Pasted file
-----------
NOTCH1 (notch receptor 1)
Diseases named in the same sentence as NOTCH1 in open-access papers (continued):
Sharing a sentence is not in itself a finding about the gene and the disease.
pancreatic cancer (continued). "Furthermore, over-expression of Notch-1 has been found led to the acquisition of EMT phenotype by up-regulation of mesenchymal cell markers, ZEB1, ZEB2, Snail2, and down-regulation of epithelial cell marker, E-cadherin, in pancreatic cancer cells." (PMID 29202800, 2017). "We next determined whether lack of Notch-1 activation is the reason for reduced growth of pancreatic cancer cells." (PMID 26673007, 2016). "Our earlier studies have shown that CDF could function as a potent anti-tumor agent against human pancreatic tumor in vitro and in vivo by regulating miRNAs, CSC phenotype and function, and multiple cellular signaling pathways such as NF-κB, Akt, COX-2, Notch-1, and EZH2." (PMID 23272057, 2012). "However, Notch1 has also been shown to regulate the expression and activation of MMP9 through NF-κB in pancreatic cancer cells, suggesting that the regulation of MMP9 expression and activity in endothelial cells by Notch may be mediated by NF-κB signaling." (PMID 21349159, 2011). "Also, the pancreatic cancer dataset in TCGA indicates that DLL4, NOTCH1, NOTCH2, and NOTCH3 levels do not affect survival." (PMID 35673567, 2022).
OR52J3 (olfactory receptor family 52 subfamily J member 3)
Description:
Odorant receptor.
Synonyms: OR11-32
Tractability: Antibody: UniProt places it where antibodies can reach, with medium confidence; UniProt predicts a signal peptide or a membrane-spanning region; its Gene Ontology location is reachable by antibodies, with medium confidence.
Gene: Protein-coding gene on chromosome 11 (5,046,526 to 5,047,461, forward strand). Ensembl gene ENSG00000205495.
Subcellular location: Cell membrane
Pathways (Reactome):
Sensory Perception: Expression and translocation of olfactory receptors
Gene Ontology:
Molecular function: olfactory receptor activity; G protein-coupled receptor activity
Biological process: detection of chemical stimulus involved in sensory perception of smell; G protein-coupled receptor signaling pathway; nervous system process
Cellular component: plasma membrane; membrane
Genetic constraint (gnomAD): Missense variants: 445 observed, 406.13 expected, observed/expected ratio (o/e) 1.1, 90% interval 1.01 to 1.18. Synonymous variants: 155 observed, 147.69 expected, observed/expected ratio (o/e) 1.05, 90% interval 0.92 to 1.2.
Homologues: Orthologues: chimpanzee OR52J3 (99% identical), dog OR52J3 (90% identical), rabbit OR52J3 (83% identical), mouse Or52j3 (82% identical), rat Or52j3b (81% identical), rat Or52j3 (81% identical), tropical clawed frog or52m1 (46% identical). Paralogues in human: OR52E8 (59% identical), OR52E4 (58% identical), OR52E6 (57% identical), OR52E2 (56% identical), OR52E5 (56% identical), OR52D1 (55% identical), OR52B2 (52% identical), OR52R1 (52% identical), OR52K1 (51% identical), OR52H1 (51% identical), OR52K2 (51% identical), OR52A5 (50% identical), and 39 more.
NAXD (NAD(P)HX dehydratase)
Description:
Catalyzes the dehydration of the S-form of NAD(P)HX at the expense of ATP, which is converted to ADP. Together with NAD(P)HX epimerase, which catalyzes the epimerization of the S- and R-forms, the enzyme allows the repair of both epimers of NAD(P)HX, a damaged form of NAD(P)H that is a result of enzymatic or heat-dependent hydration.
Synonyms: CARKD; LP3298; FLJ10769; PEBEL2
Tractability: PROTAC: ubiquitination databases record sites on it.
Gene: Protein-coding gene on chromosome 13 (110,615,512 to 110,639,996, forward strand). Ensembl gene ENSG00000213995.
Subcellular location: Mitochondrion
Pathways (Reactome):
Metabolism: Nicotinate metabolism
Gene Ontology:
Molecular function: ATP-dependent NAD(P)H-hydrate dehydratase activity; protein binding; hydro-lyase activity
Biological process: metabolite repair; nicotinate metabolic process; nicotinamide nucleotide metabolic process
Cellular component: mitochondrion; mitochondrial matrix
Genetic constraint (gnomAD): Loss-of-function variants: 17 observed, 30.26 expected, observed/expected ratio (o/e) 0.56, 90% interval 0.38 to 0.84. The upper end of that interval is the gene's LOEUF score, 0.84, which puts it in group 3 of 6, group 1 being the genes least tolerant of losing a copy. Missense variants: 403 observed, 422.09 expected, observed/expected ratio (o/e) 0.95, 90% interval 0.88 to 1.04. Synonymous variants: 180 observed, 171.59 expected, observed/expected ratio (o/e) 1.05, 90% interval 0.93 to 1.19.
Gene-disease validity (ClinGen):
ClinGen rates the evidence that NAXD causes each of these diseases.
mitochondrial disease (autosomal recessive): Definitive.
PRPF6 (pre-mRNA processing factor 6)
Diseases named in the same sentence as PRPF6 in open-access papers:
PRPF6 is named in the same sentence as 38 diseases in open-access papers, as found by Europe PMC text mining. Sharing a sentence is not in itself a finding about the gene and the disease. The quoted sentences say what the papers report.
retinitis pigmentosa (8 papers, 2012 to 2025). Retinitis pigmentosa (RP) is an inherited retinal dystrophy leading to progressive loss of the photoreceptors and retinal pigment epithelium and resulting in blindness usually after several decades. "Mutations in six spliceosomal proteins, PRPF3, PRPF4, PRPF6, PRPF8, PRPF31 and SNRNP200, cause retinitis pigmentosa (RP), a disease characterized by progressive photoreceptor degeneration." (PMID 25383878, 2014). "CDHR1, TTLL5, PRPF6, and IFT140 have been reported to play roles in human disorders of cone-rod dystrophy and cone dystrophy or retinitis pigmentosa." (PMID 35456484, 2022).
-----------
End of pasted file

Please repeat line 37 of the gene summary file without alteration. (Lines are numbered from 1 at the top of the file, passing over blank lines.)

PRPF6 (pre-mRNA processing factor 6)